What should I do?

Being accused of patent infringement by a patentee can be a stressful situation for any individual or business. For some, the initial reaction may simply be to agree to the patentee’s demands to cease the alleged infringement. However, if the allegation of patent infringement is without merit, or if it transpires that the patent is invalid, it may be possible to continue the commercial activities that sparked the allegation.

Patent infringement – what does the patentee need to prove?

A patentee has the exclusive right to ‘exploit’ a patented invention. The Patents Act defines ‘exploit’ as making, selling, hiring, using, offering to make, sell or hire, importing into Australia or otherwise disposing of the patented invention. If someone other than the patentee has exploited the patented invention without the patentee’s authorisation, patent infringement may have occurred.

Patent infringement is assessed by comparing a product or process to the wording of the claims of a granted patent. The product or process will infringe the patent if it takes each and every essential features of a patent claim, assuming that the claim is valid. Patent infringement occurs if only a single claim of a patent is infringed. A patentee will need to prove that all essential elements of the patent have been taken by the accused patent infringer.

First step – obtaining an infringement opinion

If you have been accused of patent infringement, the first step should be to work out whether the allegation has merit. This is typically done by conducting an investigation into whether or not your product or process falls within the scope of the claims of the patent. The preparation of this infringement opinion is a specialised task, and is usually performed by a patent attorney.

If the infringement opinion indicates that your product or process does not infringe the patent, then it may be possible to simply dismiss the allegation. However, if the infringement opinion indicates that there is an infringement, an alternative strategy may be required.

What exemptions are available to an accused patent infringer?

The Patents Act provides for certain situations in which the unauthorised use of a patented invention may be exempt from infringement. These exemptions include:

Prior use

Where the accused patent infringer has exploited the product or process before the priority date of the patent and has taken definite steps to exploit the product or process in Australia, patent infringement may not have occurred.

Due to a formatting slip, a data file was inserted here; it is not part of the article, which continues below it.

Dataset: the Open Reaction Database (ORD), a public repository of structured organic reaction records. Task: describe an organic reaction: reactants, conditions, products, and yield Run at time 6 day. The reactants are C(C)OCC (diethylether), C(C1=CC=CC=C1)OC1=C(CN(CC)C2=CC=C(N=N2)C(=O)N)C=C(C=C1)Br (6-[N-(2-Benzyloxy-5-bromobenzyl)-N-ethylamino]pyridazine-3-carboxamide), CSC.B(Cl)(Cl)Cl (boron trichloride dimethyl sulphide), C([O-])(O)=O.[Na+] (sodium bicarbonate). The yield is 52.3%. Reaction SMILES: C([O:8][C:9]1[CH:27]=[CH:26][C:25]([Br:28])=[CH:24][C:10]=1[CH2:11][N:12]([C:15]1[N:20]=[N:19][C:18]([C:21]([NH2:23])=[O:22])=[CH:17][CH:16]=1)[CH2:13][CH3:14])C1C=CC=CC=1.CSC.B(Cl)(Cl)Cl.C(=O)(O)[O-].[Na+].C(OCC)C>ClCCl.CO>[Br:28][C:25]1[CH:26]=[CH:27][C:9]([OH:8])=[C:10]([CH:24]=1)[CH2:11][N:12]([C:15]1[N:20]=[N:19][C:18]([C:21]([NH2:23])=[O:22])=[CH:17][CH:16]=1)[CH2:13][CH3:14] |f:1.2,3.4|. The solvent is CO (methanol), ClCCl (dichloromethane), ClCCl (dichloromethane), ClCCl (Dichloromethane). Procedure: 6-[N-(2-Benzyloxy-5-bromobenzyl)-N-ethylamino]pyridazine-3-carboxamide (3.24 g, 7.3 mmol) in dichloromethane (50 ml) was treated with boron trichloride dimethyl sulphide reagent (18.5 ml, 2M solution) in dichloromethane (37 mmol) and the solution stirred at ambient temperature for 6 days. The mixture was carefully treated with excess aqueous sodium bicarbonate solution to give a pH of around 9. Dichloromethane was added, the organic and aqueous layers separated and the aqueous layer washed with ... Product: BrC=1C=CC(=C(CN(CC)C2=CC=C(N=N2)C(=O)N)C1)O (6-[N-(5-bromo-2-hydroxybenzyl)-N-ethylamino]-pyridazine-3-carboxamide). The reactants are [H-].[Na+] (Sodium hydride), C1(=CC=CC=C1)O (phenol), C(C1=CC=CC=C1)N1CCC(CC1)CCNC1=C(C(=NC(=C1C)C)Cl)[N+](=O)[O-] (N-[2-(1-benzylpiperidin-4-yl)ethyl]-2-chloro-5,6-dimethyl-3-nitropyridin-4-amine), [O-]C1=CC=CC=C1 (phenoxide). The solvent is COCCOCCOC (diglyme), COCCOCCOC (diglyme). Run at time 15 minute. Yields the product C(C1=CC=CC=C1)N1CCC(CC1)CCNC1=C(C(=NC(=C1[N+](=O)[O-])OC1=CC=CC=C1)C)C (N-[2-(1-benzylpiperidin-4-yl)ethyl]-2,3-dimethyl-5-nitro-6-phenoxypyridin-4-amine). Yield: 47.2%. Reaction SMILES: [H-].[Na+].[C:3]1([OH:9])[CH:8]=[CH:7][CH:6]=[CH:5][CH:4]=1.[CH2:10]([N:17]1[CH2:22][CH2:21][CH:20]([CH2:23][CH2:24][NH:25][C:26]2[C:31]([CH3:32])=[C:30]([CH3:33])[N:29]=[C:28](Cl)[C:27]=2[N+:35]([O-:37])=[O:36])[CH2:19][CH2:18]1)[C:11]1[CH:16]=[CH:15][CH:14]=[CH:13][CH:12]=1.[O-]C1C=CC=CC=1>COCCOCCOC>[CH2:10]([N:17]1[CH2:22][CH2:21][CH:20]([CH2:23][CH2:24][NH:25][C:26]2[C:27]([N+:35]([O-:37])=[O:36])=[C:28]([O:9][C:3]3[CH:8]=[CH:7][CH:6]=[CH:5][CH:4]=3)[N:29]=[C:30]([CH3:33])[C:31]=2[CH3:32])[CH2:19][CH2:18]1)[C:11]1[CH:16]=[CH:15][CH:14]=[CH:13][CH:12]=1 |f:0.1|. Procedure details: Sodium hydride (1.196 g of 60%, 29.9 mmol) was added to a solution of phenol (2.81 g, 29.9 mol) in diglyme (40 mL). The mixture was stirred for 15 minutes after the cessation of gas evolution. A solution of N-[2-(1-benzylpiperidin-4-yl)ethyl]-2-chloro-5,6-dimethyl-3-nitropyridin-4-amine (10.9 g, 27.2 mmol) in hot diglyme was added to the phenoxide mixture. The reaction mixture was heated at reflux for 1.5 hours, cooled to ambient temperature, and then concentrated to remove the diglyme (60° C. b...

For this exemption to apply the accused patent infringer must not have, except temporarily, stopped exploiting the product or process or abandoned the steps to exploit the product or process in Australia.

Obtaining regulatory approval

An exemption from patent infringement is potentially available where a person exploits a pharmaceutical invention for the purpose of obtaining the inclusion of goods in the Australian Register of Therapeutic Goods or similar foreign regulations. Although the goods in question must be intended for a therapeutic purpose, they must not be medical or therapeutic devices as outlined in the Therapeutic Goods Act 1989.

Similarly, an exemption to patent infringement exists where a person exploits a patent solely in connection to obtaining an approval required by a Commonwealth, State or Territory law or a law of another country.

Experimental use

If you have used a patented invention for experimental purposes such as trials or tests, you may be able to establish the exemption of experimental use.

However, for this exemption to be successful, the experimental purpose must relate to the subject matter of the invention. That is, you can only use the patented invention to discover things related to the patent.

For example, if the patented invention is a particular stove, it would be impermissible to use the stove to invent a new recipe. Rather, the experimental use of the stove (or another patented invention) would include, but not necessarily be limited to such as:

  • determining the properties of the invention;
  • determining the scope of a claim relating to the invention;
  • improving or modifying the invention;
  • determining the validity of the patent or a claim relating to the invention; or
  • determining whether the patent for the invention would be, or has been, infringed by the doing of an act.

Lack of knowledge of the patent or lack of intent to infringe the patent are not defences to patent infringement.

Patent validity

If no defences to infringement are available under the statutory exemptions provided by the Patents Act, the next step would be to determine whether the patent was validly granted. This is usually done by locating documents that were published before the priority date of the patent, but that disclose the features of the invention as claimed in the patent.

If any such documents can be located (either because they are known to the accused infringer, or through conducting a search for relevant documents), it may be possible to resist an allegation of patent infringement on the grounds that the patent is not valid because it lacked novelty or inventive step at the time of filing.


In summary, being accused of patent infringement doesn’t necessarily mean that you need to immediately cease your allegedly infringing commercial activities.

Instead, a thorough assessment of the validity of both the allegation and the patent on which the allegation is based should be made. In this way, a strategy that best protects your business can be formulated.